Foodcrafters in Israel

We finally had the chance to take a few days off, which we used to chill. On the beach! In Tel Aviv!!! This gave us the chance to sample a quite (in)decent amount of local food (and drinks) which we wanted to share.

Tel AvivFruits, Carmel market, Tel Aviv, Israel

Israeli food – just like the Israelis themselves – is nothing less than a melting pot of cultures and influences from all corners of the planet. First of all, Israeli food is Jewish with strong roots in Russian and eastern Europe cuisines and is based on serious dishes for serious eaters (as in fried chicken livers, marinated herrings, kaleidoscopic pickles – all served with friendly layers of onion, bread, potatoes). But Israeli food is also largely Mediterranean and North African (Moroccan, Libyan, Egyptian), with spicy dishes, lamb, couscous and dried fruits. Finally, it is Levantine with the omnipresence of tahini, hummus, falafel, and many Lebanese, Iraqi, or Yemenite flavours.

Hummus, Fattoush, Haifa, Israel
Hummus El-Basha, Haifa
Musakhan (Palestinian roasted chicken baked with onions, sumac and pine nuts)

Fresh Bread, Carmel market, Tel Aviv, IsraelFresh Pickles, Carmel market, Tel Aviv, Israel Olives, Carmel market, Tel Aviv, IsraelMeaty Lunch, Carmel market, Tel Aviv, Israel Local foods, Carmel market, Tel Aviv, Israel Vegetables, Carmel market, Tel Aviv, Israel Haifa market, Israel Breads, Carmel market, Tel Aviv, IsraelFish, Carmel market, Tel Aviv, IsraelHealth and happiness salad, Adraba, Tel Aviv, Israel

Thanks to a highly developed agriculture, the amount of fresh produce you can get your hands on is impressive as will be proven by the compulsory visit to Carmel market in Tel Aviv! Regardless of where you are and what you eat, it’s very likely that you will stumble every day on fresh salads, olives, fresh fruit juices, pita, and chunky and savoury bowls of dips such as burnt aubergines or tahini. And obviously hummus!

Abu Hassan (Ali Karavan) hummus - JaffaHummusAubergine Sabha

The local day will usually start with some delicious bread, homemade jams, fruit juices, and most likely an Israeli salad. These come in all shapes and sizes, but are always variations of the basic recipe: cucumbers, tomatoes, onions, with olive oil & fresh lemon juice. Aficionados will top theirs with some sumac, za’atar, freshly chopped parsley, or mint (or better, all four).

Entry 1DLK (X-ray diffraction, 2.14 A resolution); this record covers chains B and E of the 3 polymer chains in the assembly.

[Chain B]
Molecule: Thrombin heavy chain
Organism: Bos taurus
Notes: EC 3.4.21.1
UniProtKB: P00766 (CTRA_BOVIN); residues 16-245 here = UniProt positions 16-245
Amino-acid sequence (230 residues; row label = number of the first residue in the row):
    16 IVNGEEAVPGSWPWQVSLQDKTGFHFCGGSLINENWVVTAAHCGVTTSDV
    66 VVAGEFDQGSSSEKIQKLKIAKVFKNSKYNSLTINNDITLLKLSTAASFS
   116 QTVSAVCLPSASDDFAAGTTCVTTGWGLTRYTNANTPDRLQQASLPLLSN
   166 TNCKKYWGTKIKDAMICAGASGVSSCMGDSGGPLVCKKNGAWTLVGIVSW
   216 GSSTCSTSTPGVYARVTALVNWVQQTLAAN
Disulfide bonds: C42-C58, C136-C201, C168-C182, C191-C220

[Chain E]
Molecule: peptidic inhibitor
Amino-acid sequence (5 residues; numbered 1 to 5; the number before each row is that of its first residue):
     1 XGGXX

Israeli Salad Breakfast Fattoush salad, Fattoush, Haifa, Israel Israeli breakfast, Cafe Mezada, Tel Aviv, Israel Israeli salad

Alternatively, serious eaters like us would eat a shakshuka, which is simply a few eggs cooked in a delicious and spicy tomato and peppers sauce (check this absolutely delicious recipe until we publish our own).

Shakshuka, Cafe Mezada, Tel Aviv, Israel

This trip reminded us how much we love middle-eastern food! Simple, honest, with a fanfare of flavours and spices, creative, healthy with tons of fresh veggies, and finally incredibly enjoyable. We absolutely encourage you to visit Tel Aviv (and Israel for that matter) and enjoy the incredible vibe and character of the city. No matter where we went, people were friendly, open, and curious. And the food…. omg… the food!!!

Cauliflower falafel on tahini sauce
Cauliflower falafel on tahini sauce

Fishy transactions, Carmel market, Tel Aviv, Israel

After so much goodies in your belly, don’t think you will be able to run away – the deserts are awaiting you just round the corner. Delicious sweets such as Kenafeh should be on your to do list. Kenafeh is made of sweet cheese covered with a syrup soaked “thready” pastry and is typical in the former Ottoman empire, from Lebanon and Syria to northern Egypt. It’s absolutely delicious!

Kenafi, Fattoush, Haifa, Israel

israel-food-87 Sweets in Haifa Sweets, Carmel market, Tel Aviv, Israel Guava, Carmel market, Tel Aviv, IsraelSweets, Carmel market, Tel Aviv, Israel

If all those photos didn’t make you salivate, don’t despair. We’ve got a few more exciting posts lined up about Israeli food crafts, so stay tuned! And enjoy a good turkish coffee and some drops of Arak (we recommend Elite Ha’arak) until then :)

If you really cannot wait, absolutely check out The Book of New Israeli Food: A Culinary Journey by Janna Gur or Jerusalem: A Cookbook by Yotam Ottolenghi. Both are serious references to learn more about the wonderful food Israel has to offer, and will give you a glimpse on what we have up our sleeves.

[We tend to write a lot of text, so we’re trying to cut down the text and put more images. Do you prefer longer posts with more text but once in a while or more frequent posts that are short and sweet? Your feedback in the comments below about how we can improve your experience on will be so much appreciated! Thanks for your support!]

ArakTurkish coffee, Fattoush, Haifa, Israel



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